American consumers love tablets and so do hackers. The 2013 Javelin Strategy & Research Identity Fraud Report found that tablet users in the U.S. are 80% more likely to be victims of identity fraud than all consumers – 9.6% compared to 5.3%.
According to the report, tablet users are constantly targeted by cyber crooks who exploit software vulnerabilities, use malware and phishing attacks, and compromise unsecured WiFi connections to steal their sensitive information.
That’s what these hacking victims who posted to Mac Rumors’ and Android Central’s forums found out the hard way:
“I put the ipad into sleep mode at 1am … I wake up this morning and turn on my ipad … I entered my 4 DIGIT PASSCODE to unlock the ipad and I click the safari app in the dock and 9 pages of history automatically opened up to sites i had never been to… so freaking out, I check my email and sadly someone had ordered around $8,373.00 through my Amazon.com account … How could this happen?”
“Need help. Have two tablets android … today it was like someone was using my tablet without my notice … when I looked at the screen it was typing and opening, this quite scary … is it a hacking virus … have installed three [anti]virus programs but nothing to find when I scan.”
Tablets: Great for Connecting on the Go but Not Secure
Over half of tablet users in the United States say tablets are their favorite devices, according to Adobe data. But what users don’t understand is that, while tablets can do more than smartphones – making them a better choice for laptop replacement – they’re not any more secure than smartphones. Yet a 2011 Harris Interactive survey revealed that nearly one out of every two tablet users transmits sensitive information – including credit card, personal, financial, and proprietary business information.
Even worse, a 2012 report from Juniper Research found that only five percent of tablets and smartphones worldwide have security software installed. That raises a huge red flag for organizations that have a BYOD (Bring Your Own Device) policy – especially when their employees use tablets at WiFi hotspots. And that’s exactly what they’re doing.
More than one out of every six hotspot connections is made from tablets, according to a 2012 report released by the Wireless Broadband Alliance. Because most public WiFi networks are unsecure, that means cybercriminals can use them to grab your sensitive information if you do nothing to protect yourself.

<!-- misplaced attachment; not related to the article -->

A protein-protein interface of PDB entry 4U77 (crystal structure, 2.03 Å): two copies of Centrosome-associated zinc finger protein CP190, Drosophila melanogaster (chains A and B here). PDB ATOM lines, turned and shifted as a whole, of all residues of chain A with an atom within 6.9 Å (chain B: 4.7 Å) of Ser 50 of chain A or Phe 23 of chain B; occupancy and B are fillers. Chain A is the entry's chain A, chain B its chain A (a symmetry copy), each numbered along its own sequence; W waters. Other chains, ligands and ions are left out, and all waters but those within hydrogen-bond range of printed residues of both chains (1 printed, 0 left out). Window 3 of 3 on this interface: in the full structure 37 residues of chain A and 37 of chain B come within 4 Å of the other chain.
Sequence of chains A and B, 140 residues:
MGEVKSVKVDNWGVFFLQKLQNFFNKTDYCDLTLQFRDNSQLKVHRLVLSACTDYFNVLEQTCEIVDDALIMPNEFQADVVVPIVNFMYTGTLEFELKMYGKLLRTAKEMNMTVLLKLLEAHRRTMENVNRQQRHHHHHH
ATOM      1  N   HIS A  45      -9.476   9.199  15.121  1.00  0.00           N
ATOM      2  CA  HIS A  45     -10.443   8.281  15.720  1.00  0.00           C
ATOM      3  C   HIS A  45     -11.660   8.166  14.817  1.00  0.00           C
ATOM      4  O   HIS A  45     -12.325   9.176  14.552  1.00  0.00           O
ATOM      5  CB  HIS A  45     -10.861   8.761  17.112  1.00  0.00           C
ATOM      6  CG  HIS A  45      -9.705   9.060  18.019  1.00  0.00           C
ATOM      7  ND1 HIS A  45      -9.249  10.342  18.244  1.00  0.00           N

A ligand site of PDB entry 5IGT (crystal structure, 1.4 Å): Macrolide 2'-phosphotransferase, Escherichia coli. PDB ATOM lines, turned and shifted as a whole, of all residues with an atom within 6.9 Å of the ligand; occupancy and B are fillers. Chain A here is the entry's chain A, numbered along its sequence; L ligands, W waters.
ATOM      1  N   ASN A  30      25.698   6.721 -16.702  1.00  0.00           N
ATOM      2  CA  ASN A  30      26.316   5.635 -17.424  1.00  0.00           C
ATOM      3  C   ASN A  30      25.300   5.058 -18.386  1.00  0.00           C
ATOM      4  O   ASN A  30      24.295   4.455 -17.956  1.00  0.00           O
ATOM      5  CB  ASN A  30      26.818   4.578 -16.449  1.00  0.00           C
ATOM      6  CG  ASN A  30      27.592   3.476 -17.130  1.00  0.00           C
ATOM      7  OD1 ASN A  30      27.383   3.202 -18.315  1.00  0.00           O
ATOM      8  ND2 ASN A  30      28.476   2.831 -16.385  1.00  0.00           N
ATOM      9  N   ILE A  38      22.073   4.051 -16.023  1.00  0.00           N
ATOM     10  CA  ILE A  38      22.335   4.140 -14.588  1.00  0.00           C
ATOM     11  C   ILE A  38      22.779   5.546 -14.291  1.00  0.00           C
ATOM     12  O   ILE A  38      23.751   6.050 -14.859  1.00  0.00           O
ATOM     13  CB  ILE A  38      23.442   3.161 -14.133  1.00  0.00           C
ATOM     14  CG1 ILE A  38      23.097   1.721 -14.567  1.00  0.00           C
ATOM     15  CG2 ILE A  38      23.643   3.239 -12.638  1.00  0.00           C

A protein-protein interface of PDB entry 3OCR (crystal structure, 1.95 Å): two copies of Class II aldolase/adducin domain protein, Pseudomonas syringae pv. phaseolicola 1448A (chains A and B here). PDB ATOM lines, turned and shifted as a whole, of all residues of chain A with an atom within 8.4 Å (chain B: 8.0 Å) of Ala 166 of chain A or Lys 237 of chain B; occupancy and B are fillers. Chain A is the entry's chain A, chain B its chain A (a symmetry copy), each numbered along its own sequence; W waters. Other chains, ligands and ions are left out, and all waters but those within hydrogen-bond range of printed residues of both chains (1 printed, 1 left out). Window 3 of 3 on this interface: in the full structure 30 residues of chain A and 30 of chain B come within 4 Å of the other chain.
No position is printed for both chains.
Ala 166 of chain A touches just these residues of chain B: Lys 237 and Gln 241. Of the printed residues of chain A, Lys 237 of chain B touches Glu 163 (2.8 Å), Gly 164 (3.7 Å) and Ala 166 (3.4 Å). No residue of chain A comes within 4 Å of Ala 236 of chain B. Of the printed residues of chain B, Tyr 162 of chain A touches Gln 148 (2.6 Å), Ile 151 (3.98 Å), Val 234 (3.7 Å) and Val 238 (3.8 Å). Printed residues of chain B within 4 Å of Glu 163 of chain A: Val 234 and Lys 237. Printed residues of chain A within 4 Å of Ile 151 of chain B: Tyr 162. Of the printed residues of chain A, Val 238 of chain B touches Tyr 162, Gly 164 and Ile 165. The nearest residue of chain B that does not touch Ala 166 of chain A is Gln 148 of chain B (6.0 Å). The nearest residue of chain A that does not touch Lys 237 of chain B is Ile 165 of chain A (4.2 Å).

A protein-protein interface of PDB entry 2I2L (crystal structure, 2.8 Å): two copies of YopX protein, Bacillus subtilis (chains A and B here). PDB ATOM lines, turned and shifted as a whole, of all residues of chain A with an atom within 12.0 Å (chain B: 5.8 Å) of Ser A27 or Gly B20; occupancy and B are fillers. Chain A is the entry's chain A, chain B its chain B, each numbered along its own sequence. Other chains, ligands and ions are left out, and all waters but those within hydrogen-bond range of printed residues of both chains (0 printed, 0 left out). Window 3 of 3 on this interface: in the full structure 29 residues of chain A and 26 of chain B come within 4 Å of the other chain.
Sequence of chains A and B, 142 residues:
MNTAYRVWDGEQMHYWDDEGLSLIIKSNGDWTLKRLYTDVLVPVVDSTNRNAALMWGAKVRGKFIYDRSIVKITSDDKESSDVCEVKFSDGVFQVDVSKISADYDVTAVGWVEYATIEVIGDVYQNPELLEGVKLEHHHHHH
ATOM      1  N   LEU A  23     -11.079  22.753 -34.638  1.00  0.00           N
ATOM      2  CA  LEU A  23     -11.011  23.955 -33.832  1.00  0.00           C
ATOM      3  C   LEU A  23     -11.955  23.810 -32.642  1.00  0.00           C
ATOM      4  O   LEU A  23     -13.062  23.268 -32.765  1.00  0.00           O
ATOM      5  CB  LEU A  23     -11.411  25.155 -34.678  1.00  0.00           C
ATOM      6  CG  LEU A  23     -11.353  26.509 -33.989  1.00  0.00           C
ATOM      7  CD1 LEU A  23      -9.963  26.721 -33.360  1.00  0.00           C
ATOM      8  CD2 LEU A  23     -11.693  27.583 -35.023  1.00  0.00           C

Make Sure Your Tablet Doesn’t Get You Into Trouble at Hotspots
Hackers know tablet owners are less likely than laptop owners to keep their devices secure. They also know that adult tablet users are more affluent on average than laptop users and they spend more when they shop online. That makes them especially vulnerable to identity theft and credit fraud at WiFi hotspots.
So, if you’re a tablet user, make sure you have the most up-to-date operating system version and, where possible, antivirus and anti-malware software. Hackers use sophisticated tools to crack passwords. So only use long, strong passwords composed of letters, numbers, and symbols.
If you’re thinking of downloading apps to increase your tablet’s functionality, remember that hackers can use bad apps to install malware on your device. So only download apps from trusted sources.
Tweak your tablet’s settings so that you have to manually, not automatically connect to new WiFi networks.
Make sure the hotspot you’re connecting to is the real one, not a fake designed to steal your data. And turn off your WiFi when not in use.
Finally, never expose your sensitive information at WiFi hotspots without using VPN software. A Virtual Private Network gives you a secure way to surf the Web by encrypting all the data traveling to and from your device.
The simplicity and portability of tablets have revolutionized the way we connect to the Internet and communicate for work and play. That’s why tablet sales are expected to surpass laptop sales for the first time this year.
But unless tablet users take the time to secure their devices, the number who become victims of identity theft and credit fraud is likely to be even higher in the coming years.